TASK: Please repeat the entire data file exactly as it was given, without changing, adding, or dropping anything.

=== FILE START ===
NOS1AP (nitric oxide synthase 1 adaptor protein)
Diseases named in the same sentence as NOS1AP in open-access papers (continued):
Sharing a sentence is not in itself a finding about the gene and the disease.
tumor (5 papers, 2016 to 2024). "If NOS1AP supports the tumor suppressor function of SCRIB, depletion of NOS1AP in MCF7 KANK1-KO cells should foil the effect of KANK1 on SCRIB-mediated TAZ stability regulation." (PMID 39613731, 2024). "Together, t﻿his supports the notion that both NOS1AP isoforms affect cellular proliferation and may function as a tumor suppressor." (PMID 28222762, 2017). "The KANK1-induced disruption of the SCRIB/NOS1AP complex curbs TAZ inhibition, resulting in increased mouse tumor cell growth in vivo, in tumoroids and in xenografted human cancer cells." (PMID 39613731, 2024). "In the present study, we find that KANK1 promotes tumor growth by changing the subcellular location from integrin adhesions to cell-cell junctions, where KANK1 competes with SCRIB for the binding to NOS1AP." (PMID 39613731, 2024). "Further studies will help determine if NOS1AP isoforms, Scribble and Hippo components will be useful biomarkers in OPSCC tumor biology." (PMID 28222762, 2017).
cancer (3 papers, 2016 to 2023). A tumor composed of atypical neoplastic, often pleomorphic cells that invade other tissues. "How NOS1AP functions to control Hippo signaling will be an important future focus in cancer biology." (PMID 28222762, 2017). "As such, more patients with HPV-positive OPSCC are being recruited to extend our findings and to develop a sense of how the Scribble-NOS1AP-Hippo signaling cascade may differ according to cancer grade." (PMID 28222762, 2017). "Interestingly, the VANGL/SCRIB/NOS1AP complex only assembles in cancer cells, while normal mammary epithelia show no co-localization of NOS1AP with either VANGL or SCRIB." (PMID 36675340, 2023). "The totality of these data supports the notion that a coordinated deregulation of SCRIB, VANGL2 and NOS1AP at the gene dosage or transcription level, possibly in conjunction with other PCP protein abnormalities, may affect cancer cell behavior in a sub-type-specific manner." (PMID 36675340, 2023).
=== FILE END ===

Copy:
NOS1AP (nitric oxide synthase 1 adaptor protein)
Diseases named in the same sentence as NOS1AP in open-access papers (continued):
Sharing a sentence is not in itself a finding about the gene and the disease.
tumor (5 papers, 2016 to 2024). "If NOS1AP supports the tumor suppressor function of SCRIB, depletion of NOS1AP in MCF7 KANK1-KO cells should foil the effect of KANK1 on SCRIB-mediated TAZ stability regulation." (PMID 39613731, 2024). "Together, t﻿his supports the notion that both NOS1AP isoforms affect cellular proliferation and may function as a tumor suppressor." (PMID 28222762, 2017). "The KANK1-induced disruption of the SCRIB/NOS1AP complex curbs TAZ inhibition, resulting in increased mouse tumor cell growth in vivo, in tumoroids and in xenografted human cancer cells." (PMID 39613731, 2024). "In the present study, we find that KANK1 promotes tumor growth by changing the subcellular location from integrin adhesions to cell-cell junctions, where KANK1 competes with SCRIB for the binding to NOS1AP." (PMID 39613731, 2024). "Further studies will help determine if NOS1AP isoforms, Scribble and Hippo components will be useful biomarkers in OPSCC tumor biology." (PMID 28222762, 2017).
cancer (3 papers, 2016 to 2023). A tumor composed of atypical neoplastic, often pleomorphic cells that invade other tissues. "How NOS1AP functions to control Hippo signaling will be an important future focus in cancer biology." (PMID 28222762, 2017). "As such, more patients with HPV-positive OPSCC are being recruited to extend our findings and to develop a sense of how the Scribble-NOS1AP-Hippo signaling cascade may differ according to cancer grade." (PMID 28222762, 2017). "Interestingly, the VANGL/SCRIB/NOS1AP complex only assembles in cancer cells, while normal mammary epithelia show no co-localization of NOS1AP with either VANGL or SCRIB." (PMID 36675340, 2023). "The totality of these data supports the notion that a coordinated deregulation of SCRIB, VANGL2 and NOS1AP at the gene dosage or transcription level, possibly in conjunction with other PCP protein abnormalities, may affect cancer cell behavior in a sub-type-specific manner." (PMID 36675340, 2023).